25 July 2020

UNESCO Hosts Session on the Ethics of Artificial Intelligence – ISSAI delegation represents on behalf of Kazakhstan

The United Nations Educational, Scientific, and Cultural Organization (UNESCO) conducted on online conference on July 23-24 to gather feedback and stake-holder contributions on their new Ethics in Artificial Intelligence initiative.  

The event was initiated by the UNESCO General Conference at its 40th session, which authorized the  preparation of a formal UNESCO Recommendation document for the purpose of guiding national policy development and compliance measures related to the development and use of Artificial Intelligence technologies.

The draft Recommendation was prepared by the Ad Hoc Expert Group (AHEG), as constituted by the Director-General, in alignment with the principles of the United Nations organizations, and then circulated to member states for review and comment.

The event was hosted by the Republic of Korea, with representatives from more than 20 countries of the Asia-Pacific Region involving more than 100 participants from organizations such as government agencies, research universities, and scientific institutes devoted to AI.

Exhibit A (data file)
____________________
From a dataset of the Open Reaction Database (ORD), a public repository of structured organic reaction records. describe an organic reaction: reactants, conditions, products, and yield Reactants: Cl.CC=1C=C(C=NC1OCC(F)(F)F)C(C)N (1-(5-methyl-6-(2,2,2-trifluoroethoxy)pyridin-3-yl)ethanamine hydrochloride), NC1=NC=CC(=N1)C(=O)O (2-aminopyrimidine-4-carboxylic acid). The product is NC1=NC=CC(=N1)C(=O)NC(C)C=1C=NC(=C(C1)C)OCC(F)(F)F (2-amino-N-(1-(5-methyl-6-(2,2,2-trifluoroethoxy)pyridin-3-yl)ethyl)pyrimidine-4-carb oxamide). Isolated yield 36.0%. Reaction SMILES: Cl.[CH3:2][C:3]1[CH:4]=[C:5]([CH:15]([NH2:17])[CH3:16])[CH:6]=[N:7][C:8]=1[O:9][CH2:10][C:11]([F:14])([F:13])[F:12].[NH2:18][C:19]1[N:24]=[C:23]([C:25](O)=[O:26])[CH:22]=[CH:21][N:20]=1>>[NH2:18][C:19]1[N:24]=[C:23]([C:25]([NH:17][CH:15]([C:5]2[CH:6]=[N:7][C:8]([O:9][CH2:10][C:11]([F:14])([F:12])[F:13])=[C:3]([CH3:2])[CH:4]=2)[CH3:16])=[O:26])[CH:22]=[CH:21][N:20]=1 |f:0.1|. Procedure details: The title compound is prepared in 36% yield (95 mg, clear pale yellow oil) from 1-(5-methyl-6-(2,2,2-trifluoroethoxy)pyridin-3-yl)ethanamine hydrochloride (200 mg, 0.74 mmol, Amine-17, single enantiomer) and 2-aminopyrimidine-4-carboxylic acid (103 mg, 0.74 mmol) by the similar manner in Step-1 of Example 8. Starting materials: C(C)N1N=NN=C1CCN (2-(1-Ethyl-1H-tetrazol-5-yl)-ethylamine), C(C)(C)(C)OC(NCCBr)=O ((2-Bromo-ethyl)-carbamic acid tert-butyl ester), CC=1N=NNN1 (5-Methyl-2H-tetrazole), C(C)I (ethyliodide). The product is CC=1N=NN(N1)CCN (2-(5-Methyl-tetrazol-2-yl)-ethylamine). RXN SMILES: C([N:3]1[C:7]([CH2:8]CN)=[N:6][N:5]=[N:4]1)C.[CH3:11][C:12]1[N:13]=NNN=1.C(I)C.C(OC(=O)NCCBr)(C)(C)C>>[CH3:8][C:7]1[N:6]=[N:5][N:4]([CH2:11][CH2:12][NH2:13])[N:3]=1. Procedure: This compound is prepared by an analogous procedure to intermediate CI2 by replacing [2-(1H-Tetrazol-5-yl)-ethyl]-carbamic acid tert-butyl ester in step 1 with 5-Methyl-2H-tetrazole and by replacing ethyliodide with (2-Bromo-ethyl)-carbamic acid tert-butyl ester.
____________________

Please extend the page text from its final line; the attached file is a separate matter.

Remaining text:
The ISSAI delegation, Prof. Michael Lewis and Kuralay Baimenova, participated as the representative of the RoK, in the capacity as the designated national research institute for AI.  ISSAI members were quite active during the event, with scheduled presentations, comments, written contributions, and the submission of the ISSAI Ethical Principles document as a sample of organizational AI Ethics statements.

Among the observations contributed by ISSAI during the two-day event were:

  • the continuum of decision-making present in autonomous decision-making systems was not fully reflected in the UNESCO document;
  • autonomous decision-making is done in ways that may not be discernible or explainable, thus raising issues of attribution, responsibility, and accountability;
  • AI applications may unintentionally embed or amplify existing social divisions, as an example, recent analysis of recommender tools in social media demonstrate this tendency;
  • the benefits of AI should be accessible to all, not captured by the few;
  • to these ends, citizens should have equal access via modern infrastructure and interfaces;
  • awareness should exist regarding the impact of AI on various economic sectors, and employment in those sectors, as the potential exists for socially and economically disruptive change;
  • AI systems should observe human rights and human dignity, and the privacy and security of personal data;
  • The increasing dependence of humans on AI-enabled technology may gradually erode human skills and abilities, and potentially affect state of mind as part of increasing levels of human-machine interaction;
  • the national flagship university of Kazakhstan now includes a compulsory course on Ethics, required of all students;
  • the UNESCO initiative should collect exemplar national and organizational statements on Ethics in AI, and share them with the member states for consultative purposes;
  • on this point, ISSAI contributes its statement on AI Ethical Principles.

For those interested, the UNESCO initiative is described here: